Ironically, this typically matters to employees. (It also permits the firm to feel that it has indeed extracted the requisite pound of flesh for employee misconduct.) Employees actively fight against enforcement of forfeiture provisions. That seems to be because, even when an employee has voluntarily left and is engaging in conduct that is detrimental to his or her former employer, the departed employee still wants to reap the value of any equity that he or she continues to hold in the company.

Second, a restrictive agreement can stipulate that damages will be awarded for harm caused by the proscribed solicitation of established company customers and of active company customer prospects.

But again, to prove actual damages is often a difficult quantitative exercise. Lost revenues are not typically acceptable as a damages measurement; it is lost profits that matter. And quantifying lost profits may entail revealing profit margins that a company may not wish to disclose, particularly to a competitor and especially if interested customers are following the litigation.

The simple alternative is to include a reasonable liquidated damages provision in the restrictive agreement. So long as the agreement specifies that actual damages are likely to be difficult to quantify and the liquidated sum appears to be a reasonable proxy for actual damages, a foreign forum is likely to find this a palatable approach—unless such liquidated damages are void as against public policy in the forum.

And, finally, a restrictive agreement can provide that an employee who is found to have violated his or her covenant will be liable to pay the company’s legal fees and costs. Such cost and fee shifting is relatively common outside the United States, and can lead to a fees award that dwarfs actual or liquidated damages.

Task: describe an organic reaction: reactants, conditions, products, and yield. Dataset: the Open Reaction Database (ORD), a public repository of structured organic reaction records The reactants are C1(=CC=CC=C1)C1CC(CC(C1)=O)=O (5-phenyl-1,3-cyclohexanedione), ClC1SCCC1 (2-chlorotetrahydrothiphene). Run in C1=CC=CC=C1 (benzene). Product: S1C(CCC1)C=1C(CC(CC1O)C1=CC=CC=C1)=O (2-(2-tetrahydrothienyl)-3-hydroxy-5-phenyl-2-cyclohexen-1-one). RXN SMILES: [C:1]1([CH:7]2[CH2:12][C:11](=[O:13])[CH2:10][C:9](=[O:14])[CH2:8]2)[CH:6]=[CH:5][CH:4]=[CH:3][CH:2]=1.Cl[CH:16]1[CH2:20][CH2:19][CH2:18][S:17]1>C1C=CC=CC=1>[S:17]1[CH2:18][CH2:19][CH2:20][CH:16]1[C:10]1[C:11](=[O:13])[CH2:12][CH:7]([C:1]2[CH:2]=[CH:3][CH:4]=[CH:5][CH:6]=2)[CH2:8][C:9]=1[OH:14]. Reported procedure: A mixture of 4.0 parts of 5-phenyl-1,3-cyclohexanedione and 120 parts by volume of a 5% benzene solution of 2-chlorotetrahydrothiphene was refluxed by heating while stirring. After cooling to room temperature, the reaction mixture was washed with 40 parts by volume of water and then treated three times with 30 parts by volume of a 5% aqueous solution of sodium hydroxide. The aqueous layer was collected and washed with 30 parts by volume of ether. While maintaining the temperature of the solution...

* * *

In sum, in the global setting, unless local law makes one or more of these provisions unlawful or otherwise inappropriate, a restrictive agreement should contain (i) a permanent proscription on violating confidentiality, (ii) a reasonable temporal prohibition on solicitation of key customers and customer prospects with whom the signatory employee has had a nexus in the year or two preceding his or her departure, and (iii) a reasonable temporal proscription on the solicitation of employees with whom the signatory has had personal interaction in the year or two before he or she leaves.

But the company should understand that injunctive relief will likely only issue to protect its confidential and proprietary information, and that the non-solicitation prohibitions are better protected by the alternative means discussed above.

Further, the company should recognize that the sought-after enforcement results are probably easier to obtain in international arbitration than in foreign courts. This will of course have an effect on the dispute resolution provisions of the restrictive agreement. A restrictive agreement that will be used in the international context should always provide for international arbitration in lieu of resort to any court. Even interim remedies can be obtained from an arbitrator and, indeed, there is a greater likelihood of obtaining such remedies outside the United States from an arbitrator than from a court.


Alternatives has postponed the publication of the second part of last month’s “Mediating Business Disputes: Why Counsel, Clients and The Neutral Must Emphasize Process, and Not Just an Event,” 31 Alternatives 49 (April 2013), by Bethesda, Md., mediator Jonathan Marks, until next month. Marks expanded his case hypothetical for Part 2, which will apply principles on complex mediation case preparation to developing the course of actual mediation sessions. The full scenario, stretching to two days of mediation, will be presented next month along with takeaways to help readers use the techniques in their own matters.

The author is a partner in the litigation department of Sullivan & Worcester’s Boston office.

Copyright © 2000-2015 by John Wiley & Sons, Inc. or related companies. All rights reserved.